Of course, this legendary line uncovers more things than just how Hughes understands the competition. It depicts how he sees his passion, his ambition, and the entire pointlessness of short-term conflicts. His place is in the air, both literary and ideally. However, the business world is never a pleasant place — it’s boiling with envy, rivalry, hardships, and even hate. As much as Hughes has a good sense for business, his soul of an artist cost him his mental health.
The Competition, Envy, and the Troubled Mind
Many remember the Aviator as an emotional tale about a troubled mind. Hughes’ OCD worsens as the movie progresses, and at one point, we see a broken man standing before us. His illness has roots deep in his childhood, but one can be fairly certain that Hughes would never have suffered as much as he did if there was less stress in his life.
The movie uncovers to us that Hughes’ mental state gets worse as he is faced with more difficulties that just don’t speak to his talented soul. Even though he is a dangerous business rival and a brave person, he also strives towards beauty. There is one crucial difference between Howard and some successful businessmen of the time — Howard is not cruel by nature; he doesn’t want to be a part of business fights; he doesn’t enjoy confrontations. Howard withstands them successfully, but he does that because he has to, not because he gets joy out of them. When one has to put up with difficulties, things that they don’t enjoy, stress, and their weakness swims to the surface.
One could say that Hughes’ mind crumbled because he had OCD as a child. One could say that, but they would be wrong. Hughes’ OCD worsened because he was taken deep into the world that he didn’t like. He wanted to fly, but he was often captured by rivals, others’ envy, and fierce enemies. We can see that he didn’t enjoy the difficulties of the cruel business realm — he always tried to clean himself from its filth.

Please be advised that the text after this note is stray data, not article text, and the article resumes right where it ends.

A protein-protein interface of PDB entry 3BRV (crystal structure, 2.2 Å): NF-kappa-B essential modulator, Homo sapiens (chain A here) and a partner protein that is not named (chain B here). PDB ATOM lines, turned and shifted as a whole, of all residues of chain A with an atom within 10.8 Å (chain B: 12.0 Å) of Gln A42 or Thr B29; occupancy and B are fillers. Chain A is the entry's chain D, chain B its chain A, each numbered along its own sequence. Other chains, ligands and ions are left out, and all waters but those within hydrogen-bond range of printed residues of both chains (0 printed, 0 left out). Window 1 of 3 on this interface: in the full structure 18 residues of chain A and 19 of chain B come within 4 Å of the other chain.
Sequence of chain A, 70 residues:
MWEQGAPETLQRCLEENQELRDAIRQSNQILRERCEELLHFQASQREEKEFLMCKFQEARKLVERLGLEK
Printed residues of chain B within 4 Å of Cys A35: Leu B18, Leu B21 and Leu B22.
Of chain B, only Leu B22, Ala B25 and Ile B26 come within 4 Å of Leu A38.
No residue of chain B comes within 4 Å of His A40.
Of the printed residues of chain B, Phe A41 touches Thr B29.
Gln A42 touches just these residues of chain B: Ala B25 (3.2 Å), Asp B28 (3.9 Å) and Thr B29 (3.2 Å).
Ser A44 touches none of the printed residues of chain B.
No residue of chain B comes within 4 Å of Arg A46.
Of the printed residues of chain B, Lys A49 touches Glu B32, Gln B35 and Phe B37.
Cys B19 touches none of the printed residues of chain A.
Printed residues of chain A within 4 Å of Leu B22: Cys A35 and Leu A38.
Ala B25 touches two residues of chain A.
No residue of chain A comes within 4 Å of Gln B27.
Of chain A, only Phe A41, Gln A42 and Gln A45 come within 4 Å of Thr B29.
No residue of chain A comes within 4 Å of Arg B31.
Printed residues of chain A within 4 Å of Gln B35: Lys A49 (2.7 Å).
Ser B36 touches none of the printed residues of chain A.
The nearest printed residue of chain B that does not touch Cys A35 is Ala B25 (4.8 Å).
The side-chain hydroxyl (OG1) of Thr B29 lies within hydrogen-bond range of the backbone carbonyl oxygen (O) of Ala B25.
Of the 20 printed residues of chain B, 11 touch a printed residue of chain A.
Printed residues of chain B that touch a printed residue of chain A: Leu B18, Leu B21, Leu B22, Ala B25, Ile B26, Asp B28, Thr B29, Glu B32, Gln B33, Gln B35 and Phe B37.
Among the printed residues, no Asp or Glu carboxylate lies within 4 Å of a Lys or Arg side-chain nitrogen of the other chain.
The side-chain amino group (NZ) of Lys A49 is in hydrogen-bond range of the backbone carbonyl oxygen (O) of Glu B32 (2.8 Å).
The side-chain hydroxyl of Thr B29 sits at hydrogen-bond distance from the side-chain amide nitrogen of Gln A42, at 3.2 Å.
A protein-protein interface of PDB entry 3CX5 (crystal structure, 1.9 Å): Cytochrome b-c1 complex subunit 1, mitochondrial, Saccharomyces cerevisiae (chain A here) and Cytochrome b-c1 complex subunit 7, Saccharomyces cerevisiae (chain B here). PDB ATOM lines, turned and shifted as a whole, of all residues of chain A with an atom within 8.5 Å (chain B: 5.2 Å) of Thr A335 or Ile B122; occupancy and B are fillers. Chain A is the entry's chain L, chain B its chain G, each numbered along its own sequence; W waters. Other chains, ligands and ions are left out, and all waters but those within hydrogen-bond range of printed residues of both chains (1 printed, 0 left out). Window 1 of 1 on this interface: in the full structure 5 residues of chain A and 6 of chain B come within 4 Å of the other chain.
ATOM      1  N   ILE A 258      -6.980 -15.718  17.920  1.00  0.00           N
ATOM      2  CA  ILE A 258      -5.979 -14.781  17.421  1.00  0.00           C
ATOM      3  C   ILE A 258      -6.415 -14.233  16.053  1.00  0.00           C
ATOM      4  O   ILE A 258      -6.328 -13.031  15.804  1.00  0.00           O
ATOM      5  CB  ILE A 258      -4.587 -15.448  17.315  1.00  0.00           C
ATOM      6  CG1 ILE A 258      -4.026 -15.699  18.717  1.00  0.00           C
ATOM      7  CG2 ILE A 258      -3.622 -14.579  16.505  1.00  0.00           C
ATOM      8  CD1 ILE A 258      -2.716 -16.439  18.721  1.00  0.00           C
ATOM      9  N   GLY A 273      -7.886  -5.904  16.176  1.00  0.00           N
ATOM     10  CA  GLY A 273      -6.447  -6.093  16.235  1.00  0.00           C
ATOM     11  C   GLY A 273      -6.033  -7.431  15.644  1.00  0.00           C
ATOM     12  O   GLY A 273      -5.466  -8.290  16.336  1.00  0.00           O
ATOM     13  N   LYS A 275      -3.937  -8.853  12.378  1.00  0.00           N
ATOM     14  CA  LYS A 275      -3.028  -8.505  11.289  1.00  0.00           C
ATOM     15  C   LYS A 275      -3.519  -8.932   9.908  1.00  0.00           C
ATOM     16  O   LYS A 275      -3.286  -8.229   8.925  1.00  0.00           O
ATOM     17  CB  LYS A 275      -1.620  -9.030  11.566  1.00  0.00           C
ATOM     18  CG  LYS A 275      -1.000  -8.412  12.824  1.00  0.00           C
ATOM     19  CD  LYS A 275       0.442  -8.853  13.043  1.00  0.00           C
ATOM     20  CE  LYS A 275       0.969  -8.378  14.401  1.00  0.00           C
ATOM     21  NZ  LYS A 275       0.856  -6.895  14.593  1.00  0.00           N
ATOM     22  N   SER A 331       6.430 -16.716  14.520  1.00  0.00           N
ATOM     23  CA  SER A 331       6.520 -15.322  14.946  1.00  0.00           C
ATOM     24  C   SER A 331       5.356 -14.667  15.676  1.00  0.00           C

Scorsese depicted Hughes’ OCD ingeniously — there is tragedy, there is emotion, there is humor, and there is a great metaphor. We can’t watch Howard losing his mind without feeling for his pain. Also, we can’t observe some of the OCD scenes without noticing the humor in them. In the famous one where Howard washes his hands and then his shirt in the bathroom, we see how Scorsese showed how a troubled mind could go so far away from reality and dignity. The gentle humor in this scene has a great purpose of showing us how low one can fall when being beaten down by irrationality of mental illness.
Surrounded by Beauty, Filled by Torment
Hughes wanted beauty; he wanted heights! He strived towards the sky, and he was enchanted by the beauties so great that they drifted above the ground. We don’t think here only about the glamour of Hollywood, the beauty of the arts, and the motion pictures. We also think of the beauties made of flesh and blood, the enchantresses Ava Gardner, Katharine Hepburn, and Jean Harlow. Female beauty was a significant part of Hughes’ life and another strong passion of his. It seems that his vibrant personality was so unpredictable like his mind and had many faces — the brave business rival, the weak person suffering from OCD that fears dirt and germs, and a great womanizer, all in one person.
In his time, Howard was known as quite a ladies’ man. He enjoyed the company of the greatest Hollywood queens and led quite a glamorous life. Ava, Katharine, and Jean, the true silver-screen goddesses, were all Hughes’ great lovers at some point. However, nothing uplifting and gorgeous in Hughes’ life could go without some hardships. His love life was often troubled, wounded by his mental weaknesses and his emotionally unsteady being. Even though he was surrounded by beauty, deep inside, his soul was a restless hail that never let him experience true joy.
We all remember the emotional scene with a delightful grain of humor where Ava visits Howard during his dark times and enters his home that becomes a temple of sickness — a work of an ill man’s mind. The charming actress walks down the corridors of a place that’s so loudly screaming that Howard had lost his mind and said, “I love what you’ve done with the place.”